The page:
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Taking the plunge

by on Aug.20, 2009, under Behavior

This week, coincidentally, I worked with three different clients who came to me with the same issue regarding their children. Theirs is the child who doesn’t like to try, who won’t try something new–a new lesson, a new activity, a new game, anything new to him–especially if it means he might not be good or good enough in his estimation.

This is also the week, coincidentally, that my new website is launching (note the word new.)  I have been planning, designing, working and reworking this website with my website designer for over two months. What an adventure and undertaking this has been. But it’s not the newness of the website that marks the coincidence to which I refer; it’s that learning to navigate this website has been a huge challenge for me. It was all new to me.  I would have to learn a whole new skill set–how to use a Flip Video Camera,  to upload and download and save the videos, to use YouTube, and to embed videos on my website. I would have to learn to write and post blogs, to navigate Constant Contact, to organize, divide, group, and manage my robust contact list.  I needed to become facile at adding, deleting, editing  content, adding links, adding pdf’s, uploading images, updating text…and making it all pretty.  Are you kidding? Talk about old dog learning new tricks!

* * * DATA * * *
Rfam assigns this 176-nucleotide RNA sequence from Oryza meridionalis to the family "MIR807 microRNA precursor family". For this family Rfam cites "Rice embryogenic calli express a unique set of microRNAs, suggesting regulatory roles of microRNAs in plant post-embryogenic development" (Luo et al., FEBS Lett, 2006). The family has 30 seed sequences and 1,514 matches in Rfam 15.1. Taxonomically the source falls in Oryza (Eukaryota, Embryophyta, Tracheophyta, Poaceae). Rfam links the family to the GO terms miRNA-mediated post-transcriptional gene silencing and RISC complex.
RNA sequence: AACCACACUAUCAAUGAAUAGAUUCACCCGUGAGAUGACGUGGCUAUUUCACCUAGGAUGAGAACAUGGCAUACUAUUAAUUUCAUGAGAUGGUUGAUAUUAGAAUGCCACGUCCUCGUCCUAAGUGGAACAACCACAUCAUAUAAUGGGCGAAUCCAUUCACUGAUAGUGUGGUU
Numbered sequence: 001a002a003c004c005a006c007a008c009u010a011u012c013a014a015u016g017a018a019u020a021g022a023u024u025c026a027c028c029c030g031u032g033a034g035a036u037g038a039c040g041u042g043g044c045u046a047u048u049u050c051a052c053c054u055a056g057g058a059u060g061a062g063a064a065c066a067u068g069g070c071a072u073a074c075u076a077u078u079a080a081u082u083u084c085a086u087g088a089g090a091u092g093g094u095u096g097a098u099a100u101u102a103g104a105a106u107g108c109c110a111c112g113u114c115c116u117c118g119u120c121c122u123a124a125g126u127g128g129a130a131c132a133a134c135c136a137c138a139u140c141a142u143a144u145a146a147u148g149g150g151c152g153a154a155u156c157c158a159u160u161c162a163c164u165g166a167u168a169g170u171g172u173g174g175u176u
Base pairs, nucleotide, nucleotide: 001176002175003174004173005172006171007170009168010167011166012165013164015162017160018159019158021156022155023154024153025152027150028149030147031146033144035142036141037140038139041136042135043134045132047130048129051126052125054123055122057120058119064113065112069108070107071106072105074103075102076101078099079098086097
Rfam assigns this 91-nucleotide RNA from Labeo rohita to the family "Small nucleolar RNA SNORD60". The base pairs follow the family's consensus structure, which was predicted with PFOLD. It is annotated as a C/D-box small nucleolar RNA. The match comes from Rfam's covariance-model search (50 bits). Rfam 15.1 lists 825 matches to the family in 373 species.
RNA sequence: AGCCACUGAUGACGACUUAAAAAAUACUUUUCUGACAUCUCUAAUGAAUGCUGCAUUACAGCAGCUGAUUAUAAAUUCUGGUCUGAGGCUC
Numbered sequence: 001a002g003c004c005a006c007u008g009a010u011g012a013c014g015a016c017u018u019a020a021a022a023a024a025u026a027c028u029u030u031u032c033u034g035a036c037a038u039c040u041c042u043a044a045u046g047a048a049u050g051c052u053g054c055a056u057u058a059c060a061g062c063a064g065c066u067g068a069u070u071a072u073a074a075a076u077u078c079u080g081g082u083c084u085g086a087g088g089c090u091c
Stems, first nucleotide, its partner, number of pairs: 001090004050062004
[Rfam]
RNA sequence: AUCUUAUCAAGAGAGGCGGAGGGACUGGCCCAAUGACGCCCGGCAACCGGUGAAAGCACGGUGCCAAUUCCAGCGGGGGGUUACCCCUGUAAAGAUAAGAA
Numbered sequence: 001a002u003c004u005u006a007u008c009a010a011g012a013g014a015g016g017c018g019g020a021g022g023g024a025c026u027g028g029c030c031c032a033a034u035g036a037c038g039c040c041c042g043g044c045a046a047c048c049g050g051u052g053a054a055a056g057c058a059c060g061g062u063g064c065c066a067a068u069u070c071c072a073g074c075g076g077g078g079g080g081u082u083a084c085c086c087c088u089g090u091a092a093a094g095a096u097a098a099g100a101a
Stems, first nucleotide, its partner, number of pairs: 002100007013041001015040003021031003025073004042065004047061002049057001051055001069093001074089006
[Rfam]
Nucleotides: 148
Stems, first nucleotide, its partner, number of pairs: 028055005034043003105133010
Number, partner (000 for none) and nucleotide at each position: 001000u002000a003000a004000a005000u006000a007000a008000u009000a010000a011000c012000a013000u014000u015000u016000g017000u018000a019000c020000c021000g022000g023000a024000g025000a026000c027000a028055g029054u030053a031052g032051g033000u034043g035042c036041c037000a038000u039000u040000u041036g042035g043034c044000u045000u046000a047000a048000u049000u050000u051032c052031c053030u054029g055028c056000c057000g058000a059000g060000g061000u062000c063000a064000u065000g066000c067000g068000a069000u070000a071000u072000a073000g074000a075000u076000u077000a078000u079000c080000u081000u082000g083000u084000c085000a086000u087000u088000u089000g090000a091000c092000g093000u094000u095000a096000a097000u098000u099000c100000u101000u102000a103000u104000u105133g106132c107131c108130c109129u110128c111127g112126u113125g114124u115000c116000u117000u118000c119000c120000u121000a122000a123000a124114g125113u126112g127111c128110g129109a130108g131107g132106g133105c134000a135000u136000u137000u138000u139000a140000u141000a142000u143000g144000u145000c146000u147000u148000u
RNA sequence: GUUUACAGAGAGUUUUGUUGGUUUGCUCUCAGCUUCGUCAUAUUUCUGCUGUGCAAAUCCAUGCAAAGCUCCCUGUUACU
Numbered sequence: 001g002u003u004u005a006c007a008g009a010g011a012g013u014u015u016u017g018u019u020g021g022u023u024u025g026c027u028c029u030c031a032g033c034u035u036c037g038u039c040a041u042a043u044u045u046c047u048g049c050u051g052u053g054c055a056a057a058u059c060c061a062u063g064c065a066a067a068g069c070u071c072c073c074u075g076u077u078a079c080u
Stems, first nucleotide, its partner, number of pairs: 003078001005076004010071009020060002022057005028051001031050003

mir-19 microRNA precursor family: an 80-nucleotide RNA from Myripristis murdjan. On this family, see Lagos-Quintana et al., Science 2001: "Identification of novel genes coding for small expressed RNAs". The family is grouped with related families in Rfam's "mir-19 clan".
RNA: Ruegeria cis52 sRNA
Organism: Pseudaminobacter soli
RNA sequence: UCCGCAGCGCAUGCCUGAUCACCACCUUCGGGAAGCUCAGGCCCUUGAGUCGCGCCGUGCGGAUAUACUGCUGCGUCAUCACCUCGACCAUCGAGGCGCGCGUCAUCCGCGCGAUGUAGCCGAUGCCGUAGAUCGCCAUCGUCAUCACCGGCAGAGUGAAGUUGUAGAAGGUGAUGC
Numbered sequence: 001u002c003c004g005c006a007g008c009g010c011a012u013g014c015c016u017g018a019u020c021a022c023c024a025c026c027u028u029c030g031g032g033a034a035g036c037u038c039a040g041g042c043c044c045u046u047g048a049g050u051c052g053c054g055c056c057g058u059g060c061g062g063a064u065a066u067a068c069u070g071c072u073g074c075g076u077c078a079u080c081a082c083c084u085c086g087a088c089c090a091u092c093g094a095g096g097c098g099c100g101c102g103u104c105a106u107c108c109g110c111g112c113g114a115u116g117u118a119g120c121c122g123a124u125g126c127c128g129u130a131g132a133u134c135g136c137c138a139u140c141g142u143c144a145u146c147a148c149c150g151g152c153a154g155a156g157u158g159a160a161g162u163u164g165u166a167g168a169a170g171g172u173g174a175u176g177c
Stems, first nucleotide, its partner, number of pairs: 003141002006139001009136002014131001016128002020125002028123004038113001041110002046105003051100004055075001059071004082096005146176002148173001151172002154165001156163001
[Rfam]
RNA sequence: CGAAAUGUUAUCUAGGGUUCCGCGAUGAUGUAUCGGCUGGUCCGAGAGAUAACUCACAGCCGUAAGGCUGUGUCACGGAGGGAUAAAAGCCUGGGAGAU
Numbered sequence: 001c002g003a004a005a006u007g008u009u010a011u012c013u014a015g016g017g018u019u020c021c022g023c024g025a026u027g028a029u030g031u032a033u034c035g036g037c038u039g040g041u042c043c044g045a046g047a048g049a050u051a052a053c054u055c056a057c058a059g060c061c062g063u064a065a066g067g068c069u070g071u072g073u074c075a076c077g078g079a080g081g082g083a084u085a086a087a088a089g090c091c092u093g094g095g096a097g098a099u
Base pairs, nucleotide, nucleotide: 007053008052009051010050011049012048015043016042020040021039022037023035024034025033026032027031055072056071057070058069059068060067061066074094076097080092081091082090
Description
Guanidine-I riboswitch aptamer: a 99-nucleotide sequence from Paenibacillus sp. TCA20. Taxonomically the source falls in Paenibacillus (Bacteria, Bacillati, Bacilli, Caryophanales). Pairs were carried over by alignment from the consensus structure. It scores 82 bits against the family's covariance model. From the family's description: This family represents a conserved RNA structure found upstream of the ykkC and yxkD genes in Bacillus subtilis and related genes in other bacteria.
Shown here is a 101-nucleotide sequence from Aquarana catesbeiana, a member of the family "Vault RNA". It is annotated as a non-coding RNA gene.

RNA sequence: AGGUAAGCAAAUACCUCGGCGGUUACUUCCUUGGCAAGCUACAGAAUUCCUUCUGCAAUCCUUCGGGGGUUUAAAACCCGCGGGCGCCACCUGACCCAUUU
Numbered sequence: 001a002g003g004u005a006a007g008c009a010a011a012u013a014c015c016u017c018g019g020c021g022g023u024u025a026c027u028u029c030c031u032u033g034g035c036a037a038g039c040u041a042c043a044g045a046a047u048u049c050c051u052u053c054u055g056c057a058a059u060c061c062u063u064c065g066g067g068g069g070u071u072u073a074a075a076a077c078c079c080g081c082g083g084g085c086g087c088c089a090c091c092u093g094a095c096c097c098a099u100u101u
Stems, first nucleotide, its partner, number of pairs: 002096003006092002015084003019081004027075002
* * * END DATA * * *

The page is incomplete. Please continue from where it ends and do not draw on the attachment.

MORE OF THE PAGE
But my web designer was a gentle and patient teacher.  With each of my complaints of “No way I can possibly do this!” she gently encouraged and prodded me.  “Betsy, even my mom can do this. I know you are going to love it after you get there. Let’s give it a chance. I’ll work with you.” And lesson by lesson,  tiny piece at a time, very slowly, step by step,  this techno-phobe learned how to navigate her own new website.

I get it. I know how the child feels, fearful of trying something new. What he doesn’t need is to be cajoled or pushed or humiliatied or to feel your frustration with him.  What he needs is his parent’s understanding, a validation of his concerns, sensitivity to his feelings, and loving encouragement.  He needs to be allowed to take the plunge in his own way, tiny step at a time, mastering each small piece of the bigger task in his own way, all the while building his confidence. I know this because I speak from experience.

Now check out my new website. I did it!


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